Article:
Monday, March 26, 2012

Drawing Materials - Crayons 2 - Wax Crayon

Crayon is defined in a dictionary as: 
cray·on  n. 1. A stick of colored wax, charcoal, or chalk, used for drawing.

Wax crayon:

In the U.S.A. the wax crayon is commonly known from our childhood drawing experiences in school - mine at least. Crayola is so common that it is the crayon that comes to mind first.  I still remember a holiday gift of a treasured box of 48 Crayola crayons from my childhood.

Ballerina in Caran d'Ache wax crayons

 The brand that I use is Caran d'Ache, Neocolor I.  Neocolor I is the water resistant wax.  Click on the this LINK for their home page. See the PDFs for their brochure and another PDF on colors.  They are made in Switzerland and their performance matches their reputation.  There is also a Neocolor II which is water soluble.  I have not tried it.

And yes, I let my grand-children use them in the studio when they come for a visit.

Figure drawing using Caran d'Ache crayon on Canson Mi-Teintes.

Monday, March 19, 2012

Drawing Materials - Crayons 1 - Chalk & Pastel

Crayon is defined in a dictionary as: 
 cray·on  n. 1. A stick of colored wax, charcoal, or chalk, used for drawing.

Chalk:  The development of the chalk used 30,000 years ago to the present is minimal.  Chalks are calcium carbonate and maybe some color pigment, if used and a binder.  Blackboard chalk is the simplest version.  

My drawing of white pastel on burgundy Canson Mi-Teintes

Pastels: A sophisticated crayon composed of mostly pigment and a minimal binder to keep it in a stick form.  Softer pastels are usually wrapped in paper to help hold them together.  The harder pastel sticks are shown in the lower right

A few pastel samples from Dakota Pastels.  See this chart and the details HERE.

Pastel of my grandson

Pastels also come in a pencil form.  The pastel in the wood pencil casing is a little harder for better detail work and sharpening.  It still crumbles easily if not careful.
My drawing using Conte pastel pencil

Pastels and pastel pencils, especially Conte brand, are very difficult to sharpen to a point in my experience. The pencil is thicker than most in the wood and in the pastel core.  A course sandpaper glued to a flat 1" to 2" stick seemed to work but was very messy.  Pencil sharpeners, mechanical and manual, always snapped off the tip just as progress was being made.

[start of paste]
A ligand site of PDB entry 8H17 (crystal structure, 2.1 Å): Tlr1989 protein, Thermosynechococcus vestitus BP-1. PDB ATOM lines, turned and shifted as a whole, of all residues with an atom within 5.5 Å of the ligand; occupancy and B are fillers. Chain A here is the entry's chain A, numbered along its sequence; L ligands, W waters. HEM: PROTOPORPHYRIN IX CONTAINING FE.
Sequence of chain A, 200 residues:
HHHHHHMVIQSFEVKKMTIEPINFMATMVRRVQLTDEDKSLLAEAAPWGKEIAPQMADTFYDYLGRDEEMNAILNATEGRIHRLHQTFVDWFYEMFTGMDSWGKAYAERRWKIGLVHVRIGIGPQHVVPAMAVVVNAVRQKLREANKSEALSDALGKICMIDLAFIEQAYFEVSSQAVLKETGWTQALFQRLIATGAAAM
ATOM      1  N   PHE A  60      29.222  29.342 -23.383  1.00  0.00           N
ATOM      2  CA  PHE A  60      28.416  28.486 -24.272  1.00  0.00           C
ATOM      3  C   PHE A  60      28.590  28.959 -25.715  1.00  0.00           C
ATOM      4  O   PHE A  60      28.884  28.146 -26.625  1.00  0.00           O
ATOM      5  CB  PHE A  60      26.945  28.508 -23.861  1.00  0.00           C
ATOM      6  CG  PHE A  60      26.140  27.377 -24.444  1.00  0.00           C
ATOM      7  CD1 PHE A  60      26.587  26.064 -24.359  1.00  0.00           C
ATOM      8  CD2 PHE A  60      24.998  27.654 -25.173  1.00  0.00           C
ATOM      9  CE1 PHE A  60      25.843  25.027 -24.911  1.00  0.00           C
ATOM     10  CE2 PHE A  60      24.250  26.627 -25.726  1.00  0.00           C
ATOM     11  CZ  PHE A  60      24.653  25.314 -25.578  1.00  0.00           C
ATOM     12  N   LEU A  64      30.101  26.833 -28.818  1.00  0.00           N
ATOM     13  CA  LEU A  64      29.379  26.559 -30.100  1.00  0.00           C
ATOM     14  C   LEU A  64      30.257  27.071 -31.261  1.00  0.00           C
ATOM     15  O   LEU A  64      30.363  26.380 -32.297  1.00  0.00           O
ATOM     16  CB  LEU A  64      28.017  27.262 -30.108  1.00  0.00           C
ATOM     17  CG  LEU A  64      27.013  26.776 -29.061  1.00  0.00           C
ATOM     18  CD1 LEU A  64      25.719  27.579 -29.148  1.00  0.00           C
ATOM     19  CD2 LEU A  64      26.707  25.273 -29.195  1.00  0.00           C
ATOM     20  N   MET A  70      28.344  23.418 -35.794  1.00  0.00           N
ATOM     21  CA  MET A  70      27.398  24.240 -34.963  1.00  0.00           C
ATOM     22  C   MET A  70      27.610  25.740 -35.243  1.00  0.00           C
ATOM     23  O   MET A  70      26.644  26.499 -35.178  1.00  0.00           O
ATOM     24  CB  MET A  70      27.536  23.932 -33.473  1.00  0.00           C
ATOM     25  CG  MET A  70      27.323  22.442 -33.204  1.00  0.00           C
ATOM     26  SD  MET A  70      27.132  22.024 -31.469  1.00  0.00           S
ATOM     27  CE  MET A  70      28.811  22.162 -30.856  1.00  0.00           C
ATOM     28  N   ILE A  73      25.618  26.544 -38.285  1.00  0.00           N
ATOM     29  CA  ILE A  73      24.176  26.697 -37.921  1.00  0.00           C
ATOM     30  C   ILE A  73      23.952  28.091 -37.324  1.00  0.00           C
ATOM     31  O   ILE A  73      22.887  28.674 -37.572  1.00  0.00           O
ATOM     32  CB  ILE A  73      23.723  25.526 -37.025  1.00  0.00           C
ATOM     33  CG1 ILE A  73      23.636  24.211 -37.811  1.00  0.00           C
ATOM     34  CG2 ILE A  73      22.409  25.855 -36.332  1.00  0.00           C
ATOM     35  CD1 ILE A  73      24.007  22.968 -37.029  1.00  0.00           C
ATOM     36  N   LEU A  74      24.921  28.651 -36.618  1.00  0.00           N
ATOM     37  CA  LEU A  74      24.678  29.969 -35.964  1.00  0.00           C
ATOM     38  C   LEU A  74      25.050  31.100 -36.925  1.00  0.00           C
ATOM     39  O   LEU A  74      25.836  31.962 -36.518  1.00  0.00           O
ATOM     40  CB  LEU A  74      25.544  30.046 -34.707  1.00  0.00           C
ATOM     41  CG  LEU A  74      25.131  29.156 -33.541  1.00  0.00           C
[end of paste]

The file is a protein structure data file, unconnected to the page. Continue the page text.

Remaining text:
While in the local hardware store, I happened into the kitchen area and saw a Microplane zester.  I could tell that it was going to work.  It was a stainless steel woodworking tool initially with very small razor sharp raised edges.  

This is the Microplane zester in the lemon zester mode. 
What I found is that if you hold the pencil or stick of pastel at a low angle on the tool with the tip pointing into the cutting "teeth", then the wood is removed and a slight bit of the tip is sharpened. A light touch is suggested as the "teeth" grab on and cut. If you go in the other direction the cutting is as if you were using a matte knife or razor blade, over the wood and on to the point.  You know what happens when you get close to results: the point breaks off.

Microplane, pointed Conte pastel pencil. pointed Sanguine Conte crayon, and a pencil extender for bits of Conte crayon.  Notice the sharp points without breakage.

Thursday, March 15, 2012

Drawing Materials - Ancient Stuff

Recent studies of 2011, have dated drawings and paintings in caves of southern France as having been made from 30,000 to 33,000 years ago.  Many of the drawing are in charcoal.  Some of the drawings have been rubbed with colored earth pigments.

Charcoal is wood that has not been completely burned in the fire pit.  It could also be made by heating wood to a high temperature in a vessel without oxygen.  This would drive off the moisture and combustible gases.  It is done in a similar manner today.  In addition to charcoal, black was also obtained from black carbonaceous shale.

The colored earths are inorganic compounds found freely on the earth's surface.  Some are  calcium carbonate, lime stone or chalk, for white pigment.  Another easily available earth color is ochre which is hematite, an iron ore, colored in yellowish, reddish, and brownish tones depending upon the chemical variations of the iron oxides.  The reddish shade was commonly called "sanguine" (blood in French) and was used by the masters.  The color name is still in common use today as a Conte Crayon color. 

Leonardo da Vinci - self-portrait in sanguine

Monday, March 12, 2012

Drawing Grips

Normally, when using a brush or pencil or pen, I use the three finger pencil grip, where the tool is parallel to the fingers. The line work is mostly done below the wrist.

Customary Pencil Grip

However, for stick materials, I grip the stick with all of the finger tips where the material is perpendicular to the fingers with easy access to the edges and side of the stick. The line work is mostly done with the arm.

Customary Stick Grip

Friday, March 9, 2012

Drawing Materials: Graphite & Charcoal

Let's look at the more common dry drawing materials.

Graphite and Charcoal:

These are being treated as one category because of their similarities and not because of their differences.  The sticks and pencils of both materials come in various degrees of softness.


Graphite Sticks

Charcoal Willow Sticks

Charcoal Compressed Sticks

Graphite and charcoal are ancient materials and still popular.  They also come in pencils in standard wood casings. Also, we must not forget monolithic (no wood casing) graphite pencils and the more recent water soluble graphite pencils.

Years ago I explored these two materials but they were difficult to master. They were replaced by other drawings materials as I discovered them.

See the next post for more information.